Tuesday May 16 7:05 PM ET
By Alka Agrawal
SEATTLE (Reuters Health) - Extreme stress appears to protect mice from developing a multiple sclerosis-like illness, researchers report. It appears that the increased secretion of the hormone corticosterone during stress may be responsible for the protective effect, according to Dr. Caroline Whitacre of Ohio State University in Columbus.
Whitacre presented the study findings here at the joint annual meeting of the American Association of Immunologists and the Clinical Immunology Society.
To produce a stressed-out mouse, the researchers confined the animals in a small space during a time when the mice are normally very active. The animals were stressed in this way for 5 days followed by 2 days of rest, and then were compared with normal "control" mice.
A multiple sclerosis-like illness was produced in the animals by injecting them with a protein that is found in the myelin sheath surrounding nerve cells. In multiple sclerosis (MS), the immune system attacks and destroys myelin, producing weakness, dizziness and blurry vision.
According to the study findings, if animals were stressed before they were given the protein, they did not develop the illness until 10 days after the stress was terminated. If the stress was extended to day 21 after immunization, the researchers found that this could provide long-lasting protection against disease--up to 100 days. A closer examination revealed that after stress, mice had less myelin loss and a reduction in immune system activity around nerve cells.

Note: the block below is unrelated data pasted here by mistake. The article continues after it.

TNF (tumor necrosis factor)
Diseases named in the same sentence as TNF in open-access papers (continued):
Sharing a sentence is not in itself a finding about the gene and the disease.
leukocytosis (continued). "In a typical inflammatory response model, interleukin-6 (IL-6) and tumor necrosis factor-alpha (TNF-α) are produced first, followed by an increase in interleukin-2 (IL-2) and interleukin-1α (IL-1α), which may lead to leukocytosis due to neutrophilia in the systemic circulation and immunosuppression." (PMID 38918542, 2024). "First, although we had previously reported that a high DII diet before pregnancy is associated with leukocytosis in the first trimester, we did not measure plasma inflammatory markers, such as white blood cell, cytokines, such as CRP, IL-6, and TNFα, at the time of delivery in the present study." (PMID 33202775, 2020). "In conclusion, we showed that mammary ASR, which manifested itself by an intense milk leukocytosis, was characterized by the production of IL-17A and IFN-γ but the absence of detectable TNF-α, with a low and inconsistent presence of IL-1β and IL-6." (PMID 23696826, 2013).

However, the investigators found that stressing the animals after they began to experience symptoms had no effect. "It's only effective prior to disease," Whitacre stated.
In looking at reasons for the finding, Whitacre's group found increased levels of corticosterone in stressed mice.
"It was very striking that the increase in corticosterone was only seen during the stress period," she said. In contrast, there were no elevations of the hormone in the control mice.
"Corticosterone does seem to be the hormone responsible for the suppression of disease," Whitacre concluded.
However, some evidence suggests that stress can actually promote a relapse in patients with multiple sclerosis. The authors note that the degree of stress may be the key. Mild stress enhances immune function, while chronic stress, as was the case with her group's experiments, may suppress disease.
More research is needed to determine the exact role of stress in the